# How Does An Electrical Generator Work?

An electric generator converts mechanical energy into electrical energy with the help of electromagnetic induction. This is done by moving a conductor thorough a magnetic field; when a conductor like a copper wire is moved through a magnet, it induces current in the conductor which is moving continuously. The mechanical energy in the conductor is converted into electricity which in turn flows into wires. There is a brown hand crank in the front of a generator which provides the mechanical energy to turn the generator by spinning the metal wires inside the magnetic field. By doing this, it causes electricity to flow in the wires which are connected to a volt meter. A volt meter shows the amount of electricity generated.
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A generator is a device that changes over mechanical vitality to electrical vitality for use in an outside circuit. The wellspring of mechanical vitality might shift broadly from a hand wrench to an inside ignition motor. Generators give almost the majority of the force for electric force frameworks.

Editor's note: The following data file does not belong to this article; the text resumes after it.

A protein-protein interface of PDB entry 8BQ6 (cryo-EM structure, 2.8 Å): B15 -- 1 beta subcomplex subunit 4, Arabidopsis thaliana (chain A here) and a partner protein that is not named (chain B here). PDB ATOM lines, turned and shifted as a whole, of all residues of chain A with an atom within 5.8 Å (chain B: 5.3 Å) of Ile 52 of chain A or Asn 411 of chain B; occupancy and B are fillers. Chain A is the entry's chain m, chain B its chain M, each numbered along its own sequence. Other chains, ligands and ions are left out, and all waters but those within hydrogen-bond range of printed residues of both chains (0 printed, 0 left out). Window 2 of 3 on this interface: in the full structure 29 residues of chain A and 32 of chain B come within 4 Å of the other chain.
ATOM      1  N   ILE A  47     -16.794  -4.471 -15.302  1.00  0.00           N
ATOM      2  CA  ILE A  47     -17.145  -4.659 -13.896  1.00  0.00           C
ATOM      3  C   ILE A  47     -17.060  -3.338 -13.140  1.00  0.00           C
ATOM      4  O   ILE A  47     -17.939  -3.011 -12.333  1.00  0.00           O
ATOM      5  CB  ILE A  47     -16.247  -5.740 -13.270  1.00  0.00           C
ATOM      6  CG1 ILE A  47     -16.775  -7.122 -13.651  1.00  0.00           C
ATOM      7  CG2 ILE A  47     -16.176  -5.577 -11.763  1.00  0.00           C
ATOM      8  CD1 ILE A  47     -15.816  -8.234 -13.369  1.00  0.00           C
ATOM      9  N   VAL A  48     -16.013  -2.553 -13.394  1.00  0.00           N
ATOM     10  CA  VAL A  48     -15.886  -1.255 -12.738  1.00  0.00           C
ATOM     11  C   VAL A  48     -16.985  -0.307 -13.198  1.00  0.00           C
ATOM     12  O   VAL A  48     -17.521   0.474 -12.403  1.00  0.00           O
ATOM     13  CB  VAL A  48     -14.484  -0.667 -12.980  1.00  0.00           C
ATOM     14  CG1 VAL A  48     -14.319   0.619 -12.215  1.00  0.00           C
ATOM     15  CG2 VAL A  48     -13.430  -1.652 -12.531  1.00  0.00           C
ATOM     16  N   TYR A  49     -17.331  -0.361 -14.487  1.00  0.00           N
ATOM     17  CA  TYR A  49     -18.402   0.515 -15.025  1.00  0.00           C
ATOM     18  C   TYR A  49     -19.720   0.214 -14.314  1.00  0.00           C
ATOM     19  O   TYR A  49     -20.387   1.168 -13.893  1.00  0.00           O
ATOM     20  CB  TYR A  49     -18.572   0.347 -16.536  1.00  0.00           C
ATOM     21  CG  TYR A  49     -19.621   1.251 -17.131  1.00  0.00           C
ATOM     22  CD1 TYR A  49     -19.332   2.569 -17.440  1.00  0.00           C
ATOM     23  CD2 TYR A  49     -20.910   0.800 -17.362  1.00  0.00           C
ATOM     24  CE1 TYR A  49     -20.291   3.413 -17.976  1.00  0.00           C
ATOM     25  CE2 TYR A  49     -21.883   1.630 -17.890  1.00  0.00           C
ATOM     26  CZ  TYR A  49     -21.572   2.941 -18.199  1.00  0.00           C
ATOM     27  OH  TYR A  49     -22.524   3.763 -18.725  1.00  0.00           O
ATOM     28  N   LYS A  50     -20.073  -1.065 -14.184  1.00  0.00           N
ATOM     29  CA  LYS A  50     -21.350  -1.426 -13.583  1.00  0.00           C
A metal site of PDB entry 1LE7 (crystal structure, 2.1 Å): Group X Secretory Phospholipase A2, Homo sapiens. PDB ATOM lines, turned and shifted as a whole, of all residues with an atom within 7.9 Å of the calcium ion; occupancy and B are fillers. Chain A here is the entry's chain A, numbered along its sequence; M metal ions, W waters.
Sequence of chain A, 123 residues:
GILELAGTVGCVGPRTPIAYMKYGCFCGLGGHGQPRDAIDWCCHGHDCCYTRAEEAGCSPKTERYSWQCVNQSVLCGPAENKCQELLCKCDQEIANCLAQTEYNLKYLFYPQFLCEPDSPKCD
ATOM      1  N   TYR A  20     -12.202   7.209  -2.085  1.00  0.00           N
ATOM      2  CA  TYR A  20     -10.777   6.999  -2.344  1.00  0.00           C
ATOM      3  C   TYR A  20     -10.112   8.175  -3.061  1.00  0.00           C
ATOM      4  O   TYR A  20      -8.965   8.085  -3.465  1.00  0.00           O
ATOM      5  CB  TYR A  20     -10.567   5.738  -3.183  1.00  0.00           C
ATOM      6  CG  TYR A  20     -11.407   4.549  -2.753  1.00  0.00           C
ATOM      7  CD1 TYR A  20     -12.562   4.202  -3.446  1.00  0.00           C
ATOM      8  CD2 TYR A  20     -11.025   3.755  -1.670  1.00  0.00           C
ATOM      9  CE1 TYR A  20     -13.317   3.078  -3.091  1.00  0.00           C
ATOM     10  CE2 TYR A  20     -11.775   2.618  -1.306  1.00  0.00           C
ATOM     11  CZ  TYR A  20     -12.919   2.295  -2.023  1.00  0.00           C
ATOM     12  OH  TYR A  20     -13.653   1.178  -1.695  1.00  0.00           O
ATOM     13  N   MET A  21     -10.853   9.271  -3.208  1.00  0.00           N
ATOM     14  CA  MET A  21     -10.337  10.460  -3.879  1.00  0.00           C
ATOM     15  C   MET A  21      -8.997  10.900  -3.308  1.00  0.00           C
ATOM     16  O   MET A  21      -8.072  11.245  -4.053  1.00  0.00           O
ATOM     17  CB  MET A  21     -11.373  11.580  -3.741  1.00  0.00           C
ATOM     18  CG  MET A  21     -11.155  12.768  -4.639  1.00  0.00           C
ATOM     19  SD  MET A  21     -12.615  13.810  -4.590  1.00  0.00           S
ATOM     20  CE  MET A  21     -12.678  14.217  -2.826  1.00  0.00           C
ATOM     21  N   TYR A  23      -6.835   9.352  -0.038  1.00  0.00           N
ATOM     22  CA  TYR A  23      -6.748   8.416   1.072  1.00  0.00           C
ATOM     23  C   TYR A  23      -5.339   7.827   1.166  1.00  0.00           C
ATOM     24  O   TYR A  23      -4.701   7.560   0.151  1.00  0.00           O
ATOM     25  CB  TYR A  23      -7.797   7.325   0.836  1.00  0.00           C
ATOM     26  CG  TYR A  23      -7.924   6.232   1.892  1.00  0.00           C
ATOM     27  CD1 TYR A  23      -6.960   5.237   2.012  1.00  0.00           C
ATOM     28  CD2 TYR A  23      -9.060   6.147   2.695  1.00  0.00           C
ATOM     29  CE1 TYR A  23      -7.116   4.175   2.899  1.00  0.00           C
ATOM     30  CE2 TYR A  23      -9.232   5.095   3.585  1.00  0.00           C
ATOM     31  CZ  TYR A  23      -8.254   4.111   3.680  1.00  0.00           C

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How does a generator work?
An electric generator is a device that converts mechanical energy obtained from an external source into electrical energy as the output.

It is important to understand that a generator does not actually ‘create’ electrical energy. Instead, it uses the mechanical energy supplied to it to force the movement of electric charges present in the wire of its windings through an external electric circuit. This flow of electric charges constitutes the output electric current supplied by the generator. This mechanism can be understood by considering the generator to be analogous to a water pump, which causes the flow of water but does not actually ‘create’ the water flowing through it.

The modern-day generator works on the principle of electromagnetic induction discovered by Michael Faraday in 1831-32. Faraday discovered that the above flow of electric charges could be induced by moving an electrical conductor, such as a wire that contains electric charges, in a magnetic field. This movement creates a voltage difference between the two ends of the wire or electrical conductor, which in turn causes the electric charges to flow, thus generating electric current.

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